ADHD and Marriage Blog

I was reminded the other day of one of the most frustrating things about relationships where one spouse is ADHD and the other is not – that is the feeling that you are experiencing the same problems over and over and over again (and again)!  Breaking out of this cycle – which is very exasperating for all – is critical to building a better relationship.  Attitude, believe it or not, and specific communication skills, are the key to moving forward.

The couple I was speaking with who reminded me about this frustration (I’ll call them Bill and Angie), have been together 5 years.  She has ADHD, he does not.  They run a business together and are having some very significant issues around time management, organization and general frustration.

Dr. Hallowell often states in his speeches that people with ADHD have only two concepts of  time – “now” and “not now”.  How true that is!  If a project or idea is in front of a person with ADHD it gets done now…or, if not now, then perhaps never!  This trait has plusses and minuses in the ADHD marriage.

Starting with the negatives (so that I may end on a positive note!) it means that people with ADHD have trouble planning to do something

Two people have commented that they are in couples where both spouses have ADHD and that they find this very difficult.  I would like to address this a bit here but will start by recounting two comments specific to this topic to make it easier for those of you on a blog feed who aren’t always referring back to the site itself:

From mhmarel:
What about if both spouses have ADHD? I find it much more difficult to set up routines and coping systems, because I know my partner will not help me maintain them, and may even undermine them (example -- I spend an entire day organizing our financial files,

Those who wish to get a broader introduction to Steven Stosny's knowledge about anger can go to his website (at the link in this sentence).  While the purpose of the website is to promote his courses, he writes well about the effect of anger on health and anger at children, among other things.

It may well be that anger management in marriages where one or both spouses has ADHD is THE critical issue that determines whether or not a couple can be happy together.  Anger can develop in both partners, though it often manifests itself differently in the two.  This is a topic that is so large that it needs to be addressed in many different ways, but let me start here with an example of a couple I've written about before, whom I'm calling Anne and Tom.  In this couple, Tom has ADHD and had, for many years, an issue with sudden flashes of anger.  His wife, Anne, who does not have ADHD is

I know no one who loves household chores, but if you have ADHD the chores can move from drudgery to an impossibility.  That is, until you recognize that NOT doing these chores can wreak havoc on your most important adult relationships.

One of the most common issues with couples where one spouse has ADHD and the other doesn't is that the non-ADHD spouse often ends up as the family chore person, while the ADHD spouse does not participate regularly in taking care of daily chores.  For reasons I will explore in a different blog entry, this is particularly complicated when the person with the ADHD is the wife.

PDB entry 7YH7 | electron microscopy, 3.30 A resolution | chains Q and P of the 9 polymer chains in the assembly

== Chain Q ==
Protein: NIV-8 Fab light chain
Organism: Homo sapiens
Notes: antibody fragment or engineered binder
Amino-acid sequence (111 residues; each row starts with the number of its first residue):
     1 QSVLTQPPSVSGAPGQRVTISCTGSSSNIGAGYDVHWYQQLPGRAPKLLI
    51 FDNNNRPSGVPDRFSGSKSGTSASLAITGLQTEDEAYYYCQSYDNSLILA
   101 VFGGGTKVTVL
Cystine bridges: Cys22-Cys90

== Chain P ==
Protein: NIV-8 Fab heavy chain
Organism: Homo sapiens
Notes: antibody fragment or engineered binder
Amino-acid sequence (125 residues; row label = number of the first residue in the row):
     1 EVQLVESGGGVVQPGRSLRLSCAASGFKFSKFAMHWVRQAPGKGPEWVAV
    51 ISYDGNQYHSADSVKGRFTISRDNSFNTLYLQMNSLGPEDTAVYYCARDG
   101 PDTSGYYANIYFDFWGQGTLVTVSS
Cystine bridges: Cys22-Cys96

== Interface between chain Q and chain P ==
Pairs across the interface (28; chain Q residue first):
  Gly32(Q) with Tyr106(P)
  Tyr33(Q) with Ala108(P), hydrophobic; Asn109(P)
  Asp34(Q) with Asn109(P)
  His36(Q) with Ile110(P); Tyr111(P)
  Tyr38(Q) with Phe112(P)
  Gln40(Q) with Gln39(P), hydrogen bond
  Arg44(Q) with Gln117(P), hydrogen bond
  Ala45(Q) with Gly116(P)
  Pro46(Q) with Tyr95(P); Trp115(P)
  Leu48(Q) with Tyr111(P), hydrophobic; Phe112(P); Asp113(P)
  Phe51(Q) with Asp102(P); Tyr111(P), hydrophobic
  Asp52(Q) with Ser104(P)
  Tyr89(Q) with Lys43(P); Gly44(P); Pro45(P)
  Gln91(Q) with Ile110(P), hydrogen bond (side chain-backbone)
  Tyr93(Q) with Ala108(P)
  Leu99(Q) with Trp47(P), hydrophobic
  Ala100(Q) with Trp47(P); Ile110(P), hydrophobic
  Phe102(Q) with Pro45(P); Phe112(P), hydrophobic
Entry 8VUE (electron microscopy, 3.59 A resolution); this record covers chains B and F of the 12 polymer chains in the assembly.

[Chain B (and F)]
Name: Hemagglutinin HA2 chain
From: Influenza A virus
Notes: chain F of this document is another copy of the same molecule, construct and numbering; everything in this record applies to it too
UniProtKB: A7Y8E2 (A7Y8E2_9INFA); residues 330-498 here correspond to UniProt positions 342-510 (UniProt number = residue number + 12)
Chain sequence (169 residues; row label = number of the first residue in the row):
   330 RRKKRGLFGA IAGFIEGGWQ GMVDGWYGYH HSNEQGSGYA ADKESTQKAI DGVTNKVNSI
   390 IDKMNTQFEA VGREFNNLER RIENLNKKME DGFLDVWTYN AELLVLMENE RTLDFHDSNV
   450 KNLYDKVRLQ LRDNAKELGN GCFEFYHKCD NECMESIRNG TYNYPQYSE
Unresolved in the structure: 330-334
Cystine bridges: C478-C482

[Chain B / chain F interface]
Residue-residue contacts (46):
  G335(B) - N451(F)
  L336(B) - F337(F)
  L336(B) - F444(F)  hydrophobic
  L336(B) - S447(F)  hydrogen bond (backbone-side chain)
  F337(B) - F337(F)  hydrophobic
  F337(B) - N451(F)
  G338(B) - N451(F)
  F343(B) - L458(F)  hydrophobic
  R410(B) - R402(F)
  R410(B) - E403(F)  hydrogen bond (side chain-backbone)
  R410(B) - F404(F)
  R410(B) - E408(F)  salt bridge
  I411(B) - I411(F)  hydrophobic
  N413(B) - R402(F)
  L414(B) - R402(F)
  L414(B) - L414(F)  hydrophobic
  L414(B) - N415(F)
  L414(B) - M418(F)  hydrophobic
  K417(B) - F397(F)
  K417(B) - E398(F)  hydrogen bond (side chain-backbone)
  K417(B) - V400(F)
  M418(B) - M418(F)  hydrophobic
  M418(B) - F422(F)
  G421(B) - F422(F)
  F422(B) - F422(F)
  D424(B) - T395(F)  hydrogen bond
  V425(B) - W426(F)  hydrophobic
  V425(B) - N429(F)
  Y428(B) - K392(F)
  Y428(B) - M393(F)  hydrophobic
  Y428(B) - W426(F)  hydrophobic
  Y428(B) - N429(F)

In "Delivered from Distraction", Dr. Hallowell provides an overview of what's typical for a couple where one spouse has undiagnosed ADHD.  The first thing he mentions, because it is so common, is this:

The division of labor is wildly uneven.  The non-ADHD member does almost all of the "scut work" - the picking up, the organizing, the reminding, the cleaning, the planning - what psychologists call the executive functions.

He goes on to provide a detailed overview of what the frustrations can be in an ADHD-affected relationship (pp. 318-327 in Delivered from Distraction) and I strongly recommend that anyone reading this blog read that chapter of the book.

Back to household chores and relationships.  "Wildly uneven" is wildly difficult for BOTH spouses.  Here's why it's hard for both spouses and what you can do about it:

Being a person who does not have ADHD married to a person who does have ADHD can be wonderful.  It can also be intensely frustrating.  I am a non-ADHD spouse married to a man who has ADHD.  Dr. Hallowell has the opposite - he has ADHD while his wife does not (part of the reason we are teaming up to write a book on this topic - we balance each other out!)  If you are a spouse without ADHD, you may well recognize much of what I am about to describe in your own marriage, for without a doubt I have experienced the "classic" ADHD-affected marriage.  Before going further, I will also tell you that while my husband and I have had significant struggles - born largely of his ADHD and my response to it, we now have a very strong relationship.  In fact, we are living proof that learning how to manage ADHD in your relationship can improve it immensely.

So, what does it feel like to be married to a person with ADHD when you do not have it yourself?  What are some of the basic patterns?

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